Author + information
- Received January 28, 2020
- Revision received April 13, 2020
- Accepted April 27, 2020
- Published online June 29, 2020.
- Linn Andelius, MDa,∗ (, )@landelius,
- Carolina Malta Hansen, MD, PhDa,b,
- Freddy K. Lippert, MDa,
- Lena Karlsson, MD, PhDa,b,
- Christian Torp-Pedersen, MD, DScc,d,
- Annette Kjær Ersbøll, MSc, PhDe,
- Lars Køber, MD, DScif,
- Helle Collatz Christensen, MD, PhDa,
- Stig Nikolaj Blomberg, MSca,
- Gunnar H. Gislason, MD, PhDb and
- Fredrik Folke, MD, PhDa,b
- aCopenhagen Emergency Medical Services, University of Copenhagen, Copenhagen, Denmark
- bDepartment of Cardiology, Herlev and Gentofte University Hospital, Hellerup, Denmark
- cDepartment of Cardiology and Clinical Research, Nordsjaellands Hospital, Hilleroed, Denmark
- dDepartment of Cardiology, Aalborg University Hospital, Aalborg, Denmark
- eNational Institute of Public Health, University of Southern Denmark, Copenhagen, Denmark
- fDepartment of Cardiology, Rigshospitalet, University of Copenhagen, Copenhagen, Denmark
- ↵∗Address for correspondence:
Dr. Linn Andelius, Copenhagen Emergency Medical Services, University of Copenhagen, Telegrafvej 5, opgang 2, 3. sal, 2750 Ballerup, Denmark.
Background Dispatching citizen responders through a smartphone application (app) holds the potential to increase bystander cardiopulmonary resuscitation (CPR) and defibrillation in out-of-hospital cardiac arrest (OHCA).
Objectives This study investigated arrival at the OHCA location of app-dispatched citizen responders before the Emergency Medical Services (EMS) and the association with bystander CPR and bystander defibrillation.
Methods Suspected OHCAs with alerted citizen responders from September 1, 2017, to August 31, 2018, were included. Citizen responders located 1.8 km (1.1 miles) from the OHCA were dispatched to start CPR or retrieve an automated external defibrillator. OHCAs where at least 1 citizen responder arrived before EMS were compared with OHCAs where EMS arrived first. In both groups, random bystanders could be present before the arrival of citizen responders and the EMS. Primary outcomes were bystander CPR and bystander defibrillation, which included CPR and defibrillation by citizen responders and random bystanders.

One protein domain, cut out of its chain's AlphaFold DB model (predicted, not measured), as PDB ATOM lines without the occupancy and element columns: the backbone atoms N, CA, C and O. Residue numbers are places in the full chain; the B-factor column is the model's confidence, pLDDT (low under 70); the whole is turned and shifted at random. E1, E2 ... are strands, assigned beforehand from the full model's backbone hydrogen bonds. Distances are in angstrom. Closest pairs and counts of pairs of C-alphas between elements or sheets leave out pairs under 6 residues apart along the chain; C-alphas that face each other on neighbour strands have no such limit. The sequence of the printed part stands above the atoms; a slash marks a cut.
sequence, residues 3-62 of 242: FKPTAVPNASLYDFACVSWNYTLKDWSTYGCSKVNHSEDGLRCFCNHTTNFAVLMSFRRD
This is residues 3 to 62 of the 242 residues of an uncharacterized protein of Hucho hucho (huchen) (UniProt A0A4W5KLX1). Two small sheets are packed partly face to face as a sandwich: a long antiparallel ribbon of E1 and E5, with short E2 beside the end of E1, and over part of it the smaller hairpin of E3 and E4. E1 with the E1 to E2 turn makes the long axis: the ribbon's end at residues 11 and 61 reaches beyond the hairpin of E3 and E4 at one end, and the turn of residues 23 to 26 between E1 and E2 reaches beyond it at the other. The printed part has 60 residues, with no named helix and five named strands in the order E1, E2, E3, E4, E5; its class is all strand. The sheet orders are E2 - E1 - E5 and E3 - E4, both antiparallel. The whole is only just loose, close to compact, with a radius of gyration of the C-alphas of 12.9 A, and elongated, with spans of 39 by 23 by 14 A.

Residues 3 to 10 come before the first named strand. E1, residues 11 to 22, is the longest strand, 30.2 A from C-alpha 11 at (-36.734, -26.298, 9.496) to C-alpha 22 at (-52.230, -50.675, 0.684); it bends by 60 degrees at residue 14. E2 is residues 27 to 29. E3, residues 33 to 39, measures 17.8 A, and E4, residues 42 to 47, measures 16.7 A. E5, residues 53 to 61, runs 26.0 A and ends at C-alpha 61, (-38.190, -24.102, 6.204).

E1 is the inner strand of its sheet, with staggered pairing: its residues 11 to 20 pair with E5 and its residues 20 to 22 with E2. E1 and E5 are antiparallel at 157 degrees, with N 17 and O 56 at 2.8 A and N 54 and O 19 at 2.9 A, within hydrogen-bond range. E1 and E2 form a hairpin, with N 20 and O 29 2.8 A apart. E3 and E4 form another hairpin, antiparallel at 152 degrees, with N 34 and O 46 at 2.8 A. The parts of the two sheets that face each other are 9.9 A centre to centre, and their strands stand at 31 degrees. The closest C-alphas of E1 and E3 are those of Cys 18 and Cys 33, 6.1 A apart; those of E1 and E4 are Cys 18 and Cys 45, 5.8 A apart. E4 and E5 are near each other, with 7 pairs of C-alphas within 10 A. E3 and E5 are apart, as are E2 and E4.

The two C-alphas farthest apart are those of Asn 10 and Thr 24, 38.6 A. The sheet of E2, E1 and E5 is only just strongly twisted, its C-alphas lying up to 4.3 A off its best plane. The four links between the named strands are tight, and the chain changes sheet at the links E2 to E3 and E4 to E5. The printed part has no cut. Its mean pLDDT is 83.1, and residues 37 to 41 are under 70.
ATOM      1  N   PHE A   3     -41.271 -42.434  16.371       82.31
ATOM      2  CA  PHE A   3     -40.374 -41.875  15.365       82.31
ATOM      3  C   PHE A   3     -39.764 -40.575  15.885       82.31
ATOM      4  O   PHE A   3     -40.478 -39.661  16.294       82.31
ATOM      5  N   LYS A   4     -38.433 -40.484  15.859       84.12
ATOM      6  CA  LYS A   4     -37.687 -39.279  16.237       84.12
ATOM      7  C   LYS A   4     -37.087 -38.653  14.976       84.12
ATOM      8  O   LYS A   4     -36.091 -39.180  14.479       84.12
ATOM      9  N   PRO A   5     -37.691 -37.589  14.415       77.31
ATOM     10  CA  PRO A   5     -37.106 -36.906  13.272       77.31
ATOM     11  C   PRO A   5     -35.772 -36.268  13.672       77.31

Results Citizen responders were alerted in 819 suspected OHCAs, of which 438 (53.5%) were confirmed cardiac arrests eligible for inclusion. At least 1 citizen responder arrived before EMS in 42.0% (n = 184) of all included OHCAs. When citizen responders arrived before EMS, the odds for bystander CPR increased (odds ratio: 1.76; 95% confidence interval: 1.07 to 2.91; p = 0.027) and the odds for bystander defibrillation more than tripled (odds ratio: 3.73; 95% confidence interval: 2.04 to 6.84; p < 0.001) compared with OHCAs in which citizen responders arrived after EMS.
Conclusions Arrival of app-dispatched citizen responders before EMS was associated with increased odds for bystander CPR and a more than 3-fold increase in odds for bystander defibrillation. (The HeartRunner Trial; NCT03835403)
The citizen responder program in Denmark is financially supported by the Danish foundation TrygFonden. This study was funded by research grants from TrygFonden. TrygFonden had no influence on study design, methodology, analysis, or presentation of study results. Dr. Andelius has received research grants from TrygFonden. Dr. Malta Hansen has received research grants from TrygFonden and Helsefonden; and has received unrestricted research grants from the Laerdal Foundation. Dr. Lippert has received unrestricted research grants from the Laerdal Foundation. Dr. Karlsson has received research grants from TrygFonden. Dr. Torp-Pedersen has received research grants from Bayer and Novo Nordisk. Dr. Køber has received honoraria from AstraZeneca, Boehringer Ingelheim, and Novartis. Dr. Christensen has received research grants from TrygFonden. Mr. Blomberg has received research grants from TrygFonden. Dr. Folke has received research grants from TrygFonden; and has received unrestricted research grants from the Laerdal Foundation. All other authors have reported that they have no relationships relevant to the contents of this paper to disclose.
The authors attest they are in compliance with human studies committees and animal welfare regulations of the authors’ institutions and Food and Drug Administration guidelines, including patient consent where appropriate. For more information, visit the JACC author instructions page.
- Received January 28, 2020.
- Revision received April 13, 2020.
- Accepted April 27, 2020.
- 2020 The Authors